Patent Trolling in Court
William J. Watkins Jr., a research fellow at the Independent Institute, is the author of the August monograph Patent Trolls: Predatory Litigation and the Smothering of Innovation. Watkins' book argues that patent lawsuits from "nonpracticing entities"—"patent trolls" who accumulate intellectual property just to sue people using similar ideas—cost the U.S. economy billions and deter the diffusion of ideas. In September, Watkins described three important patent lawsuits:
- In NTP Inc. v. Research in Motion Ltd. (2005), patent troll NTP brought an infringement action to shut down the BlackBerry system and settled the case for $612.5 million. The U.S. Patent and Trademark Office ultimately reexamined NTP's patents and found they were invalid.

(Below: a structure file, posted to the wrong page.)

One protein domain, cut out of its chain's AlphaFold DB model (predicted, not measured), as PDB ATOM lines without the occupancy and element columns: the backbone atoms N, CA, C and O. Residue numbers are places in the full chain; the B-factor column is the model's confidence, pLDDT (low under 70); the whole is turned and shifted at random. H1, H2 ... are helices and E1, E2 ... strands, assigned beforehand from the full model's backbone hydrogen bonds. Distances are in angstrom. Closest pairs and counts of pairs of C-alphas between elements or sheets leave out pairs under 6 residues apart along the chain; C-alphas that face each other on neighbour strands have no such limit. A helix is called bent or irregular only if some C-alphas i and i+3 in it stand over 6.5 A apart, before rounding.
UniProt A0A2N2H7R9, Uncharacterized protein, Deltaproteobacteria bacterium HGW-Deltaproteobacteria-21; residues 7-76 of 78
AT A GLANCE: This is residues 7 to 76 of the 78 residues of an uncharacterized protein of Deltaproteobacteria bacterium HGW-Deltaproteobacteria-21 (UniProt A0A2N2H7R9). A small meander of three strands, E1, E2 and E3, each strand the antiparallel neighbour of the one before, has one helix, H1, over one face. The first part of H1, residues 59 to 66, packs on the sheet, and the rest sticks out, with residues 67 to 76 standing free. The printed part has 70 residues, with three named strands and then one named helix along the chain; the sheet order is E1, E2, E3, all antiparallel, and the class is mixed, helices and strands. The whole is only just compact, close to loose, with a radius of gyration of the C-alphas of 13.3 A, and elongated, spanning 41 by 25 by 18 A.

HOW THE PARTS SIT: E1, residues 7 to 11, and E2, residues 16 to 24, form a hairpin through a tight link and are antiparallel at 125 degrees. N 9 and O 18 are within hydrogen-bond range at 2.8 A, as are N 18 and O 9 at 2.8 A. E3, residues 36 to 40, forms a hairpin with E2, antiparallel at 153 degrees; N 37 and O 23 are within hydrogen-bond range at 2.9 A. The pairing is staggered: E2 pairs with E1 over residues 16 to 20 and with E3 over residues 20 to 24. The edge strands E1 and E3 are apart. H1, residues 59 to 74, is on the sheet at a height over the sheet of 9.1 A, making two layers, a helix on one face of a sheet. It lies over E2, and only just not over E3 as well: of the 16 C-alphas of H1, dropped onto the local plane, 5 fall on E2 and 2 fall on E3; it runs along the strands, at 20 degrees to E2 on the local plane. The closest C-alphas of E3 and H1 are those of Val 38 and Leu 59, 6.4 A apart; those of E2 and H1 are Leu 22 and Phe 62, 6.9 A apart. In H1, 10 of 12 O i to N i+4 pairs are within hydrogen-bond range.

- In eBay Inc. v. MercExchange L.L.C. (2006), a unanimous Supreme Court held that a permanent injunction shouldn't be granted upon a mere finding of patent infringement. Prior to this decision, a prevailing party could easily shut down a competitor's business even if the competitor had not acted in bad faith.
- In VirnetX Inc. v. Apple Inc. (2012), a jury in the Eastern District of Texas (notoriously easy ground for patent trolls) ordered Apple to pay $368 million for infringement of a technology used in Apple's FaceTime function, despite strong evidence that the technology at issue was only tangentially related to the device's core functions.